Constructing more inclusive political spaces has been a central concern of social movements in postcolonial societies. This book engages with Ecuador’s recent processes of political transformation by questioning to what extent these contribute to a decolonization of Ecuador’s democracy.
Based on visual ethnographic research in Ecuadorian local politics, it interrogates the effect of women’s and indigenous people’s political participation on building more inclusive, intercultural political spaces. The volume develops a poststructuralist electoral geography capturing the embodied, emotional, and intersectional performances that produce political spaces.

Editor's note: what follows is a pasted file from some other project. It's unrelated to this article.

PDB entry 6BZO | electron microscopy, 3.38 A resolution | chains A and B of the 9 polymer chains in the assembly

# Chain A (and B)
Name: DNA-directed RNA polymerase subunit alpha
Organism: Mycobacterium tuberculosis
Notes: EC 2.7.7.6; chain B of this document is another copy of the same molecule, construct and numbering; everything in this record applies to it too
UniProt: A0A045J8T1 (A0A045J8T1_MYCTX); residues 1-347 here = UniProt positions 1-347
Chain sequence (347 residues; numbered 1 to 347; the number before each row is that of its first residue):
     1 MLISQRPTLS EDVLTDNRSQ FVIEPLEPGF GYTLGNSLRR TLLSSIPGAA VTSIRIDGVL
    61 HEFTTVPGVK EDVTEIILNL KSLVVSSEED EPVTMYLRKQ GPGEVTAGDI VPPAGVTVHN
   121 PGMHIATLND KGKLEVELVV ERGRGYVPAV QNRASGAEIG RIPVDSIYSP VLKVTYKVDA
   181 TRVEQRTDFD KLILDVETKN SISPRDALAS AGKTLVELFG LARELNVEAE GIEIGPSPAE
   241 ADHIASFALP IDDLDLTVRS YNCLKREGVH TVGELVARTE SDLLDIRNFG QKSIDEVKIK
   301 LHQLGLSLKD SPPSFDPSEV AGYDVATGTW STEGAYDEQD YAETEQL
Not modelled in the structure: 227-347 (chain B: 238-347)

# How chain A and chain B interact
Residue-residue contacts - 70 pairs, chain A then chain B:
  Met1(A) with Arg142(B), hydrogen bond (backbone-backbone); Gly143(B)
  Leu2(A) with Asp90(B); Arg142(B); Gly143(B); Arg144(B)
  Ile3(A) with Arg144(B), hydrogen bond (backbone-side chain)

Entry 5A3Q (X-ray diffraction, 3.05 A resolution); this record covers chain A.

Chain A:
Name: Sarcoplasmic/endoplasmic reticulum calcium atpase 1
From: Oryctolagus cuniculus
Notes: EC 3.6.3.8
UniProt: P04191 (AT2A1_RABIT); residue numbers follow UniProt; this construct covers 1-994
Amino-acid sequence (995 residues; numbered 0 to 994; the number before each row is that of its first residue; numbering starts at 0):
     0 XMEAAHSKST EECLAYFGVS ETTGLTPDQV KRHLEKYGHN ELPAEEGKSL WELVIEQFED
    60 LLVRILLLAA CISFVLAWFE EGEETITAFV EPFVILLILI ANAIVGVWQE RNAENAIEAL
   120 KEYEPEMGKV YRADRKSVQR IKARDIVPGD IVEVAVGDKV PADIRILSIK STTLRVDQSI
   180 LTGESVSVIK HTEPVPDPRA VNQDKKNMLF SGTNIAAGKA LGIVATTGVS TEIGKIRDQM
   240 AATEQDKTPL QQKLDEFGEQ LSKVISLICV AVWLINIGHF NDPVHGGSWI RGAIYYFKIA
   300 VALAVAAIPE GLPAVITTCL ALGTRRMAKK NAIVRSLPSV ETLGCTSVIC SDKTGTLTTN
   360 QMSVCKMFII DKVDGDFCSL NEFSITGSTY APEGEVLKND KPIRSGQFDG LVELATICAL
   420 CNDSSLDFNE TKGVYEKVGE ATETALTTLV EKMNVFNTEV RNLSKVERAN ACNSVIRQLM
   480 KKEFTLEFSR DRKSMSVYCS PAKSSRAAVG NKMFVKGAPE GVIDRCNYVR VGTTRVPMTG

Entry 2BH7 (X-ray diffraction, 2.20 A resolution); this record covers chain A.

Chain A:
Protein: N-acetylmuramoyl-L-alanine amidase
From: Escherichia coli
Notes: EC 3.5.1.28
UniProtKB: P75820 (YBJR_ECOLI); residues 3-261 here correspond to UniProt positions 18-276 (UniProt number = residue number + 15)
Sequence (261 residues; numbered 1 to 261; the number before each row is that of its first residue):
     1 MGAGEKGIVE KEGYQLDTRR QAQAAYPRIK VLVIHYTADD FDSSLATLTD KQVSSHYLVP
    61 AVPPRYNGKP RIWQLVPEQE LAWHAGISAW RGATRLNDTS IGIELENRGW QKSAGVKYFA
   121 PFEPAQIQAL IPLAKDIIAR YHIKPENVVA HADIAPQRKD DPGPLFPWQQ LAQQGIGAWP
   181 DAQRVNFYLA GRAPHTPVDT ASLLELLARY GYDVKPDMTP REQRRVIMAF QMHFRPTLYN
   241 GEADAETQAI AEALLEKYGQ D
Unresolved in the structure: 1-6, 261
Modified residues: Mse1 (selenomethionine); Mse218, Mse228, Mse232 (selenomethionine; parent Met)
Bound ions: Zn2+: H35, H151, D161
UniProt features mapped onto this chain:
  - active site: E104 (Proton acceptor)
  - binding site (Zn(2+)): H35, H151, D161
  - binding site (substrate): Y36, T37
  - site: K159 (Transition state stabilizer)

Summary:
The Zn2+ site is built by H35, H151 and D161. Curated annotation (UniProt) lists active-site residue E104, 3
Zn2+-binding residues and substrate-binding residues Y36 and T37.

In doing so, it breaks new empirical ground and expands the field of electoral geography, connecting it to current conceptual debates in human geography.